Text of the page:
Remarks to the Press by Permanent Representative Vassily Nebenzia following the adoption of UNSC resolution on cross-border mechanism of humanitarian deliveries to Syria
Q: Do you believe that no vote is needed in January?
A: Let's see what happens in January. Because you saw how it is all framed.
Q: But if the Secretary-General comes back and says we still need it? It still goes on?
A: That’s what the report he is going to provide will solve.
Q: You described it as a historical moment…
A: Because it's no secret it's the result of our agreement with the US.
Q: Why didn't you engage with the Council on this?
A: We engaged with the Council, we told the Council about our red lines, to which they never listened, and then we had to do it the other way.
Q: But you were engaging with the US constantly on that, weren’t you?
A: Yes, we were.
Q: Is this a turning point for Russia-US relations?
A: We hope that it might be a turning point. That is indeed in line with what [Presidents] Putin and Biden discussed in Geneva.
Q: A turning point just here or broadly?
A: Hopefully broadly. That demonstrates that we can cooperate when there is a need and when there is a will as well.
Q: So you will reassess all this in July next year.
A: We'll inevitably have to come to it in January, when the first six-month period expires, and see the progress that has been made not just on the CBM, but on crossline deliveries as well. Last year we extended the CBM for 12 months in the expectation that things would change for the cross-line as well.
Nobody challenges cross-line, but nothing happened, not a single convoy. It is ironic, but the single convoy which Damascus gave green light to in April 2020 was never realized.
Q: You had your red lines like you said. But why did you decide to compromise?
A: Because in particular, we do care about the Syrian people and because this draft contained elements that had been absent from the previous drafts. And it was a compromise that the other side made. You know, compromise is deducting something from positions of both sides. It's not a one-way route.
Q: Do you think that next year this mechanism should be brought to an end?
A: Do you mean after a year passes?
A: Let's see what happens then. That depends on the progress of the humanitarian situation in Syria in general and in Idlib in particular.
Q: Was this a US-Russian draft proposal?
A: Yes, that is a draft that was agreed between us.
Q: And that was the draft that was voted on by the Council.
Q: Ambassador, you said yesterday “twelve months won't fly”. Now you have a resolution with six months followed by six months, six plus six equals twelve.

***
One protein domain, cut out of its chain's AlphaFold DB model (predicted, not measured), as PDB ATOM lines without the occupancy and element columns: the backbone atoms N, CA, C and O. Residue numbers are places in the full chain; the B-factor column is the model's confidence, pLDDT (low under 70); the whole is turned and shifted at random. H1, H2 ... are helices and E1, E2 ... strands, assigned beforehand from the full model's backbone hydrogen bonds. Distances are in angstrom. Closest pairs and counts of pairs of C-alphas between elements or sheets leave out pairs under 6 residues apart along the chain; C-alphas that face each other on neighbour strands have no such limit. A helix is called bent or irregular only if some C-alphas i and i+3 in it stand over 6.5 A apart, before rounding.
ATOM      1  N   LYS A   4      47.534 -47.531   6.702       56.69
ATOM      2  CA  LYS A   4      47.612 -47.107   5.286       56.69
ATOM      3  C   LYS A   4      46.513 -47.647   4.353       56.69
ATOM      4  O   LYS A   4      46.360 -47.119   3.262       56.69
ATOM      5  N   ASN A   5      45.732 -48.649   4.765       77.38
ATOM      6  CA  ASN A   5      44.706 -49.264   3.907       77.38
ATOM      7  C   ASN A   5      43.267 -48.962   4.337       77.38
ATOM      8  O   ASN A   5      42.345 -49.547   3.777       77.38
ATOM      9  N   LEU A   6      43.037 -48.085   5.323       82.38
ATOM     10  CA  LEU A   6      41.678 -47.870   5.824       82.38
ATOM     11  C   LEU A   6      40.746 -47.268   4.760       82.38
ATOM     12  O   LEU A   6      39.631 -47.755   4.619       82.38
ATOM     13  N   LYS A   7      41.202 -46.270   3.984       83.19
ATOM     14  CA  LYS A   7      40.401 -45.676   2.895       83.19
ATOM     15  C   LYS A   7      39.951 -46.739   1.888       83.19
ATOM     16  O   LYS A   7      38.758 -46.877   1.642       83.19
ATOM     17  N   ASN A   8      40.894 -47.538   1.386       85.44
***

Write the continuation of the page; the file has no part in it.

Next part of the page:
A: You are good at calculating. Yes, I think six plus six is twelve. But mind the way it is phrased - it was not unintentional. It is not straight twelve months. And that was our red line, because you cannot expect that it will go without any assessment and reassessment of what's happening on the ground. That's why the second six-month period will be conditional on the progress which we'll make in other areas of humanitarian and political situation in Syria. We hope that it will also facilitate a political solution.
Q: But no vote in January?
A: That is a question that I cannot give you an answer to. But there will be twelve months (6+6 model) provided that we see real progress on the ground and in the work of the UN in that area.
Q: What does it mean, “the practical measures to address the socio-economic impact of COVID”? What do you mean by that?
A: Do you mean the language of the resolution?
Q: Yes, it’s in para.4.
A: COVID is an issue everywhere in Syria - be it in the territory under the control of the government and in Idlib as well.
Q: But “socio-economic” means funds and money to address the socio-economic situation. So who would fund this?
A: I think that the international community should be funding that. But you heard what UNSC President said when speaking in his national capacity. He said that they would not provide a single cent unless they saw a credible political process. To that we tell them: “You are not doing this assistance for the Syrian government, you are doing this for the Syrian people. And that cannot be conditional. Whatever you might think of the Syrian government, the Syrian people should not suffer.”
Q: Did you get any promise or maybe talks about easing the sanctions? The American sanctions.
A: We raise that every time we speak on Syria.
Q: Did you get anything from your American counterpart?
A: We are talking to them on it.
Q: Do you find them open on this?
A: Let's see.
Q: In the Secretary-General’s report, what are you specifically looking for?
A: Transparency and clarity.
Q: But it is transparent. What else?
A: There are many issues which are not transparent and which are now in the resolution: the mechanism, the way how it is being distributed, who the partners are, etc. They say they need to protect humanitarian workers. But I think that transparency will only help protect those humanitarians. When we know where they are and what they do, it will help.
Q: And what’s the status of the war? Is it winding down? Is Idlib the last holdout?
A: Idlib is not under control of the Syrian government, but there is no active war there. There are provocations by terrorists who operate there. But I cannot say that we have a war in Syria now.